Avoid these 7 common Video editing mistakes

We see so much demand for video editing services in the internet video industry. A lot of Tiktok’s influencers on social media or emerging stars are moving away and trying out more professional tools for video production. Video editing abilities are also developed by marketers and graphic designers but the end outcome, however, is not always ideal.

To create a high-end video, you need excellent screenplay, decent equipment, and competent performers. But even with everything, if you do not use proper video editing methods, your movie may wind up looking or sounding awful.

It takes time to become a qualified video editor. Overnight, you are not going to become excellent at it. Here are the seven typical errors of video editors that beginners make.

7 Video Editing Mistakes that Beginner Editors Make

1. Not Leveraging the Auto Save Feature

A video editing program might crash when the edit has too many components, or the computer is not sufficiently configured. So be certain that you enable the Auto Save feature. The rule of thumb is, like five minutes, and set it to Auto Save the videos at regular intervals.

If you leverage an online video editor like InVideo, you can be assured that your projects are safely stored in the cloud and you don’t risk losing any of your work. However, to be on the safe side, you must review the auto-save option.

 2. Poor Video Asset Management

You have to arrange your components in folders once you download all of the files. You also need to arrange the components in folders and subfolders when you import your raw media assets to your video editing program. Arrange video clips, sound, SFX, and graphical components.

Imagine passing the project over to another video editor. Can they find the assets and work on your sequence? Keep your backups using the same logical organizing structure. Copy all downloads and graphics to an external disk. Maintain an external disk with the same file system.

3. Lack of Proper Planning

Just take a few minutes to think about what your video footage might look like before you start editing. Who’s your audience? What’s the video about? Are you going to utilize text, animations, or plots?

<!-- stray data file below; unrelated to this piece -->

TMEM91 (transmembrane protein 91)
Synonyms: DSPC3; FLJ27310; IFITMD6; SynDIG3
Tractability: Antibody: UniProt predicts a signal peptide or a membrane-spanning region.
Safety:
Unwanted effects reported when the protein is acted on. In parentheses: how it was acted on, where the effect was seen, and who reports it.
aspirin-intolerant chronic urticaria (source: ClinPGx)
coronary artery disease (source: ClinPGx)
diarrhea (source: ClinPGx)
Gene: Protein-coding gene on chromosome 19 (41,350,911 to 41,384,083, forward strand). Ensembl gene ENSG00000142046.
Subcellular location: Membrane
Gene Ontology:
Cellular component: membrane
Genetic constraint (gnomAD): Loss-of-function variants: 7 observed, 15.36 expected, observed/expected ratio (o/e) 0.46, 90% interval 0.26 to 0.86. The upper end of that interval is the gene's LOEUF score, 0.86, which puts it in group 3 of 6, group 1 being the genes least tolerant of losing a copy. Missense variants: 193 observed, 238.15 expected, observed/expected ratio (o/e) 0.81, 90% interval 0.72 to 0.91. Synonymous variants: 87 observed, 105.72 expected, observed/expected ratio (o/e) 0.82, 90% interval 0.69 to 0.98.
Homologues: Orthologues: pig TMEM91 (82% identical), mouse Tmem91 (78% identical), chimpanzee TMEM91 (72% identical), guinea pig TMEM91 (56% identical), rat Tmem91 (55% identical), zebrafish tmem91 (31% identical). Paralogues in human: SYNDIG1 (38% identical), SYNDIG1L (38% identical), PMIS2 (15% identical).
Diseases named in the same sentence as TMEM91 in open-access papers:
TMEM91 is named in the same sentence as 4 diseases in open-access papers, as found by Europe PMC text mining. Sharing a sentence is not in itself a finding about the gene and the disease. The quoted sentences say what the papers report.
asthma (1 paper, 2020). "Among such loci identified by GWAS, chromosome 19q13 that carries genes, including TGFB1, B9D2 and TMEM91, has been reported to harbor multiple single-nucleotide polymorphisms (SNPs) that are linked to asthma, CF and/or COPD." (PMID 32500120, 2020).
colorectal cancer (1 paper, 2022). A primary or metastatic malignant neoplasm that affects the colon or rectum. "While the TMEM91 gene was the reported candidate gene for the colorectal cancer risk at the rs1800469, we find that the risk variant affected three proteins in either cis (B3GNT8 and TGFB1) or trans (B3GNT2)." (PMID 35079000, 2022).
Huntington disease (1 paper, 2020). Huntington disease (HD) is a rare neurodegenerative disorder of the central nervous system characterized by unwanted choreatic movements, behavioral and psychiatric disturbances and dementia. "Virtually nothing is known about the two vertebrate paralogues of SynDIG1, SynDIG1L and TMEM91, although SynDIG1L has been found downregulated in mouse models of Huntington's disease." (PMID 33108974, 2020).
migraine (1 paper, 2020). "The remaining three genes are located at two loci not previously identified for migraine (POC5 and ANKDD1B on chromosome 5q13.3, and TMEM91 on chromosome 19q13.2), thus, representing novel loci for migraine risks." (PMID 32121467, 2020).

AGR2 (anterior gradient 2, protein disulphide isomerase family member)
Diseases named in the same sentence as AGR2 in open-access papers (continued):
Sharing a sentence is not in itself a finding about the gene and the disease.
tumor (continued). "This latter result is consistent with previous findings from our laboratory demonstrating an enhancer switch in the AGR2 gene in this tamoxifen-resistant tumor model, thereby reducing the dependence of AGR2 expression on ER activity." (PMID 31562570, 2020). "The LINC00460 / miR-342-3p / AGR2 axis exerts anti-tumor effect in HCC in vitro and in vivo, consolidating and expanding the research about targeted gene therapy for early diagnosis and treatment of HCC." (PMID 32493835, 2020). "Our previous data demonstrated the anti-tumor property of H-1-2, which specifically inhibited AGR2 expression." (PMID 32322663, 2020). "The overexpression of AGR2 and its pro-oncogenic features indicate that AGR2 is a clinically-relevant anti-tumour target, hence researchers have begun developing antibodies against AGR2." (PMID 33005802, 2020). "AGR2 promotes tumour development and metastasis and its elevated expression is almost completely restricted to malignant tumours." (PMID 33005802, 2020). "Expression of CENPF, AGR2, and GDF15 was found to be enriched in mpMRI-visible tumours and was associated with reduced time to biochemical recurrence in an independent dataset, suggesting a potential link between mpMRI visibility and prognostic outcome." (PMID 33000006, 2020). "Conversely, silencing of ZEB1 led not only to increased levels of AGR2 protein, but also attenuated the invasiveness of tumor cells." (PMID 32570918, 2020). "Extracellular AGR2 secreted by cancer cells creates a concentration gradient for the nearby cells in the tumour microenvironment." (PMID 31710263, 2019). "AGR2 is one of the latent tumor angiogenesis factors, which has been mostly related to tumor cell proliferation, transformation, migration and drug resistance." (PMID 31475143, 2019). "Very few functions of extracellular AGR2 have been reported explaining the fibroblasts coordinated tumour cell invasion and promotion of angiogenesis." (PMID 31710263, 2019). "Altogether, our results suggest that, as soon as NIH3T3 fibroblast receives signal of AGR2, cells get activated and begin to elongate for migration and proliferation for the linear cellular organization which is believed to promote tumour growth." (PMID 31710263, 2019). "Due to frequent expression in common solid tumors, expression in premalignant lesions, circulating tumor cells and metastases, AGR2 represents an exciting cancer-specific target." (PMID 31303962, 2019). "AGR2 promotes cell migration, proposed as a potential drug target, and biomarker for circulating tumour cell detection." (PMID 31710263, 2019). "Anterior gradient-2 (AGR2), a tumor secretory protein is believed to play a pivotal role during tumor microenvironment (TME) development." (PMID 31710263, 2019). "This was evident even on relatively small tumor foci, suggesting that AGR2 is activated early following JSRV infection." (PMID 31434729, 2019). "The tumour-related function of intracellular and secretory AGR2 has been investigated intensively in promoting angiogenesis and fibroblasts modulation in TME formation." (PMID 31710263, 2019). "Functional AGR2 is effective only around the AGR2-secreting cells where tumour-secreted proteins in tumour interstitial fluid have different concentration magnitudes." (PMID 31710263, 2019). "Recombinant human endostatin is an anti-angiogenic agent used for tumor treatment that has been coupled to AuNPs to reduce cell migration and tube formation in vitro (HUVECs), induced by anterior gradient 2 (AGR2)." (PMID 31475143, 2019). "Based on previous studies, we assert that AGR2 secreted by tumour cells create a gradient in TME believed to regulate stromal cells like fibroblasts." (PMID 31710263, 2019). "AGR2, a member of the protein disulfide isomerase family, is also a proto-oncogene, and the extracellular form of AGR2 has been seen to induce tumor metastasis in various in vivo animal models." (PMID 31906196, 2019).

Regardless of whether you’re storyboarding or just viewing the images, it is important to create a vision or at least to determine the beginning, the center, or the conclusion. Write this down and do all you can to save it.

4. Poor Audio Implementation

In video projects, audio components play a significant role. Voices provide information and aid in explaining the narrative. Music drives your mood and your video’s pace. Edit annoying “um,” “hmm,” and “uhs” in video-taped interviews by including distracting breaks.

This makes the interviewee seem more effective and improves your video as well. Also, please remember to avoid overwhelming the clip with music if you use background music to accompany the interviews.

Put your music levels slightly down with your vocals as you go with it and bump them into a conversation between them.

5. Overusing Fonts

Like the excessive use of effects, editors may very easily slip into “font mania” because of the wide range of fonts in software-based video editing. Overuse of typefaces doesn’t only distract your viewers from their narrative and message.

Use one or two distinct, easy-to-read typefaces, thus preserve color, size, display position, and drop shadows in coherence. Without screen-type fonts like Arial, Calibri, and Franklin Gothic, the readership of screen fonts like Georgia and Times New Roman is much simpler.

6. Deploying Messy Transitions

Whichever video editing regulations you follow rigorously, your labor may become meaningless and useless if you create improper transitions. Weird and tactless transitions may destroy everything as it results in a visual experience that is unpleasant.

Keeping the transition fair and appropriate is one of the fundamental skills you need to learn for video editing.

Effects such as dissolve and reduction are significant; it is only when there is persistent demand that special effects be maintained. Stay away from ugly and unnecessary transitions to make your work appear professional.

7. Elimination of Critical Details

In particular, videos that are instructional may include many details. Many video editing software applications enable you to blur a specific region in a visual, so that you may better hide information.

Using a blurring tool, you may deliberately invite the audience to a certain section. Therefore, verify whether you really want to conceal information or emphasize them before using this tool.


Video editing is an art that requires years of practice to master. However, by keeping these 7 points in mind, you can avoid some of the common mistakes that beginner editors make and make your editing journey a wee bit faster!